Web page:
TEMPLE, Texas — Two Temple Independent School District students have earned academic honors from the College Board National Recognition Programs. These National Recognition Programs grant underrepresented students with academic honors that can be included on college and scholarship applications and connect students with universities across the country, helping them meaningfully connect to colleges and stand out during the admissions process. Colleges and scholarship programs identify students awarded National African American, Hispanic, Indigenous and/or Rural/Small Town Recognition through College Board’s Student Search Service.
Allisandria Randle has been honored with both the National African American Recognition Award and the National Hispanic Recognition Award. Caleb Snider has been honored with the National Hispanic Recognition Award. Both students were recognized for their accomplishments at the TISD board of trustees meeting on Monday (September 12). Randle and Snider are both seniors at Temple High School. Randle was a three-year member of the Wildcat Band and is also active in Theatre Arts. Snider is a member of the THS Orchestra and is also active in construction studies. Both students say they were also pleasantly surprised when they found out about the honors they received.
“It hasn’t really sunk in for me yet, I had to ask Dr. Mayo if he was serious a couple of times,” Randle said. “It means a lot to me and I am really proud of myself for earning these two honors.”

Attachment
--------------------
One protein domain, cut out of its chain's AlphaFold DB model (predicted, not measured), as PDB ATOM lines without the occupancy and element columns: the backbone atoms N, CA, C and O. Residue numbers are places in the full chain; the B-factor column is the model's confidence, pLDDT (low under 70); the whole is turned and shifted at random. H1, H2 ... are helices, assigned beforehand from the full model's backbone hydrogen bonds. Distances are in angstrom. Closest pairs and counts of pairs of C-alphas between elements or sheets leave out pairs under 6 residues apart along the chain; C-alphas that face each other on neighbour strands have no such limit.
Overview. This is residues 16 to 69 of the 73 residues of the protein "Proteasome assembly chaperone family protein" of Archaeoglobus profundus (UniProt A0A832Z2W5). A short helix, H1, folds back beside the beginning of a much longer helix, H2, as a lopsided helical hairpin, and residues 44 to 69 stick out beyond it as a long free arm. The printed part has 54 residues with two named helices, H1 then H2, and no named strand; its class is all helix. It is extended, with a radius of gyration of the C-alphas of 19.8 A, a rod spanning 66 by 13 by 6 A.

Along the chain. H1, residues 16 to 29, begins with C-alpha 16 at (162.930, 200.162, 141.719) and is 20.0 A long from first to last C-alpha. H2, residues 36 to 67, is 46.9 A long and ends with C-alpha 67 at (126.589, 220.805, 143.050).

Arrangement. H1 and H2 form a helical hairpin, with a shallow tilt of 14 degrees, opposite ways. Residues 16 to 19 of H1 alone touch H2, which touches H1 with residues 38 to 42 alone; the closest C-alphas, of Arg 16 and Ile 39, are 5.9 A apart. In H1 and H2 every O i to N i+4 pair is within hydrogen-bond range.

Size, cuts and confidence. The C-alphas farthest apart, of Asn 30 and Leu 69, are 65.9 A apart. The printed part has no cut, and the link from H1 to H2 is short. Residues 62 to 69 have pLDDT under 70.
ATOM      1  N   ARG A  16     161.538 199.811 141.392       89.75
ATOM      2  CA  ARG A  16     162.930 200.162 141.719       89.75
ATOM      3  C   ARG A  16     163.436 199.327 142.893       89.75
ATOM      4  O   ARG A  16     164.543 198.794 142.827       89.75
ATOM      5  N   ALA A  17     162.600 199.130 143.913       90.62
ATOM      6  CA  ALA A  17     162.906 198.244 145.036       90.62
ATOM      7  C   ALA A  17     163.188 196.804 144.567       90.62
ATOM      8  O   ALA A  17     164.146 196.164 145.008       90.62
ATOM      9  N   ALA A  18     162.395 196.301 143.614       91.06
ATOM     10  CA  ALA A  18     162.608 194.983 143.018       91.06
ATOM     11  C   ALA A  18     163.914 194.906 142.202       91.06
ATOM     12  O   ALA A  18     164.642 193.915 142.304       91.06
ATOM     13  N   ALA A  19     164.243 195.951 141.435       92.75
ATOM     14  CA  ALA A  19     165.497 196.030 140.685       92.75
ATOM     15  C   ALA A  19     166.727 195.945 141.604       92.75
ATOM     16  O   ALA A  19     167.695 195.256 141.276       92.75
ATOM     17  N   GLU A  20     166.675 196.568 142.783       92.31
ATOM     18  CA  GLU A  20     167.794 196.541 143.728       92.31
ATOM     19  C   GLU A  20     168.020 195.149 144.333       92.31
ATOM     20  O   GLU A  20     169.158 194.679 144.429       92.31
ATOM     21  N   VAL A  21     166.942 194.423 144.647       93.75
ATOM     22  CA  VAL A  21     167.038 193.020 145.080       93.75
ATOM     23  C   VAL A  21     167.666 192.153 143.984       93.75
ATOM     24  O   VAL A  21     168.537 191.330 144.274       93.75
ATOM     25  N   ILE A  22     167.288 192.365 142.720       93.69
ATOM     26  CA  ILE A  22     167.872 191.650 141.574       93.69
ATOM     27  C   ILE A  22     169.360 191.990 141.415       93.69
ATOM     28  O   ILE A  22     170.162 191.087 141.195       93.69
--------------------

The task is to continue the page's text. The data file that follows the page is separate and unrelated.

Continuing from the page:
“Honestly, I had never heard of this award before, but it is a tremendous honor for me,” Snider said. “Now that I’ve looked into it and know more about it, I realize that this is a pretty big deal, so I am excited.”
Randle hopes to move to Munich, Germany after she graduates from THS to major in psychology at Ludwig Maximilian University of Munich. Snider is planning to attend Texas A&M University and major in either mechanical or aerospace engineering.
“I am extremely proud of Allisandria and Caleb,” said Dr. Jason Mayo, principal of Temple High School. “They are two outstanding students who will accomplish great things in life. I am happy to see them get recognized for their hard work and commitment to their education.”
Students who may be eligible have a GPA of 3.5 or higher and have excelled on the PSAT/NMSQT or PSAT 10, or earned a score of 3 or higher on two or more AP Exams; and are African American or Black, Hispanic American or Latinx, Indigenous, and/or attend school in a rural area or small town.
Eligible students will be invited to apply during their sophomore or junior year and will be awarded at the beginning of the next school year. Students will receive their awards in time to include them on their college and scholarship applications.
“We want to honor the hard work of these students through the College Board National Recognition Programs. This program creates a way for colleges and scholarship programs to connect directly with underrepresented students who they are hoping to reach,” said Tarlin Ray, College Board senior vice president of BigFuture. “We hope the award winners and their families celebrate this prestigious honor and it helps them plan for their big future.”